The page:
Constable VAT Focus 15 December 2016


Liability of colouring and dot-to-dot books

There is now a wide range of colouring and dot-to-dot books on the market. Many of these are specifically labelled as suitable for children and/or adults. Revenue and Customs Brief 17/16 announces HMRC policy in respect of the VAT treatment of these publications which is effective from 1 April 2017. This will be of interest to any business selling these products. HMRC has also updated its notice 701/10 to reflect these changes.

HMRC accept that colouring or dot-to-dot books are VAT zero-rated unless one of the following applies. The books are:

  • marked as suitable for adults or grown-ups
  • held out for sale in retail shops together with other adult books that are unsuitable for children or are not appropriately marked as suitable for children when for sale on a website
  • contain images reflecting profanity, pornography, violence and illegal acts

If the book meets any of the three conditions above, it will be a standard rate supply.

HMRC has stated that it will consider claims for overpayment of VAT in the following circumstances:

  • the business has declared VAT on colouring books suitable for children under the age of 18 years old
  • HMRC has raised an assessment of tax for colouring books suitable for children under the age of 18 years old.


First Tier Tribunal

Whether a Jersey company had a fixed establishment in the UK

This appeal by Multimedia Computing Limited (MCL) and Deed Poll Services Limited (DPSL) concerned the issue of whether DPSL had a fixed establishment in the UK. DPSL (a Jersey company) made supplies of deed poll services to customers in the UK. DPSL outsourced much of the work to MCL (a UK company). DPSL treated its supplies to UK customers as outside the scope of UK VAT (B2C supplies taxable where the supplier belongs). MCL treated its supplies to DPSL as outside the scope of UK VAT (B2B supplies taxable where the customer belongs). HMRC disagreed with this analysis of the arrangements. HMRC was of the view that DPSL had a fixed establishment in the UK with the consequence it should have been VAT registered in the UK. DPSL should charge UK VAT to its customers. MCL should charge VAT on its supplies to DPSL.

The Tribunal found that DPSL could not have made any supplies without the support of MCL. All of the resources necessary to make supplies of deed poll services were in the UK. The Tribunal judged, using the criteria identified by the Court in the DFDS case, that at all material times DPSL had a fixed establishment in the UK. The human and technical resources necessary for the making and receiving of supplies were in the UK. The appeals were dismissed.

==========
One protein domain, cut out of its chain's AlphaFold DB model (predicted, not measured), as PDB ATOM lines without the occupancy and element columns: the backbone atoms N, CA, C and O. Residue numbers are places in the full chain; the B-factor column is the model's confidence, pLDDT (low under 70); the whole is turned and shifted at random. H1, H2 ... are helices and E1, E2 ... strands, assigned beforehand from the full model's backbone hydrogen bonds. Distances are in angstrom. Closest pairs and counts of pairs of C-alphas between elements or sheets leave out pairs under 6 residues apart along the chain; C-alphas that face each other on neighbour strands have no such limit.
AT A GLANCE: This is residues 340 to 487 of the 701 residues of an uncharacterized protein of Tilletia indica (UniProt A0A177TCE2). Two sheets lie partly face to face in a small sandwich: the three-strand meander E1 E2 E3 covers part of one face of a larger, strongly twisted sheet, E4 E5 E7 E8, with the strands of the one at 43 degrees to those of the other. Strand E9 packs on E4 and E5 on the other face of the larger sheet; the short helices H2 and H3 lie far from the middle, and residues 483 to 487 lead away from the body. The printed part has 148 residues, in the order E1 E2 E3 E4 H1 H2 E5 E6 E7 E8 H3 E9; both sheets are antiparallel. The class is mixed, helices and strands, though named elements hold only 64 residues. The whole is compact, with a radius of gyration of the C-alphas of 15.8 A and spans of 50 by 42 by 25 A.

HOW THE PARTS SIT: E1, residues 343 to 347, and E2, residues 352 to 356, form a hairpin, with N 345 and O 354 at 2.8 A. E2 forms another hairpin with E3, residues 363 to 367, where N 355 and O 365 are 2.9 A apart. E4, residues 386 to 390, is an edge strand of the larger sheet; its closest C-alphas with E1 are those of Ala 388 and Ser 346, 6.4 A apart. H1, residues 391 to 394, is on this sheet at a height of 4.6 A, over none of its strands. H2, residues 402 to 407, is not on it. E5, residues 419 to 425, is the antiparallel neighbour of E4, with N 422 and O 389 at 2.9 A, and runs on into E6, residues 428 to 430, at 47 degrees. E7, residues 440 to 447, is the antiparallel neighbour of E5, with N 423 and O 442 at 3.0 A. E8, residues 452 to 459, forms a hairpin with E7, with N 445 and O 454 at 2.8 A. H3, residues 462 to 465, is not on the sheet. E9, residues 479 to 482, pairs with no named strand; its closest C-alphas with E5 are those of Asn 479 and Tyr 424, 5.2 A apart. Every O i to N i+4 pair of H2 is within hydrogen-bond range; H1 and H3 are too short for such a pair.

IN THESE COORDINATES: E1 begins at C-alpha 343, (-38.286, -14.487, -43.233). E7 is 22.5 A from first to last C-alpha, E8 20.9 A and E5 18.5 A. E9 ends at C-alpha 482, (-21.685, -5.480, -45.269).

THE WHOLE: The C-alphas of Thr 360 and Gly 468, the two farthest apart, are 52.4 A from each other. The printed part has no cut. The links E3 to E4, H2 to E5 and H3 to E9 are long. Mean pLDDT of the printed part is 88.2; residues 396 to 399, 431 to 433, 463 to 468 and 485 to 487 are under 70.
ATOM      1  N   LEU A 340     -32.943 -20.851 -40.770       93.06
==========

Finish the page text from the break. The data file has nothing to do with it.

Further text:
Constable VAT comment: the place of supply is important as it determines where the supply is subject to VAT. The place of supply rules can be complex. The basic rules are:

  • B2B (business to business) taxable where the customer belongs.
  • B2C (business to consumer) taxable where the supplier belongs.

 However, these rules are subject to several exceptions. We would recommend taking professional advice  in cases where the position is not clear, particularly if large sums are involved.

This case serves as a reminder that third parties can create a fixed establishment. Particularly if a business is reliant on the third party’s human and/or technical resources to either make or receive a supply.

Whether spa pools were correctly zero-rated as ‘appliances designed solely for use by a disabled person’

Wearside Civil Engineering Limited (WCEL) appealed against a VAT assessment raised by HMRC on the basis that certain sales (hydrotherapy pools) made by WCEL which it had zero-rated should have been standard rated. HMRC argued that WCEL was supplying a pool (a container for water) that could be enjoyed by anyone, whether disabled or not.

The Tribunal found that WCEL worked with architects to design a hydrotherapy suite for each disabled customer. The Tribunal was of the view that the supplies were of more than just a mere container of water. The supplies are pools together with other features. It is a feature of all of the hydrotherapy pools that the ambient temperature must be maintained at 32C and have non-slip floor tiles. A hoist was also provided in several cases. The Tribunal said that an examination of the features that are supplied with the pool is required to determine if it amounts to a supply of appliances designed solely for use by a disabled person.

The Tribunal concluded that there is a single supply of a complete hydrotherapy suite. The separate features of the pools cannot be properly regarded as individual separate supplies. The features are an intrinsic part of what has been designed as a whole for each individual disabled customer to meet that particular customer’s needs. The hydrotherapy suites are ‘equipment designed solely for use by a disabled person’ and therefore zero-rated. The appeal was allowed.

Constable comment: HMRC’s VAT Notice 701/7 provides a list of features which may indicate whether a hydrotherapy pool is designed solely for us by a disabled person. This case clarifies that an examination is required to find if the features together with the pool amount to a supply designed solely for a disabled person. It is not necessary for ‘all or most’ of the features listed by HMRC to be present in order to qualify for zero-rating. Whether the feature is required or not dependent on the nature of the disability is an important consideration. The supplier must keep evidence to support zero-rating, such as a declaration by the customer that they are entitled to the VAT relief.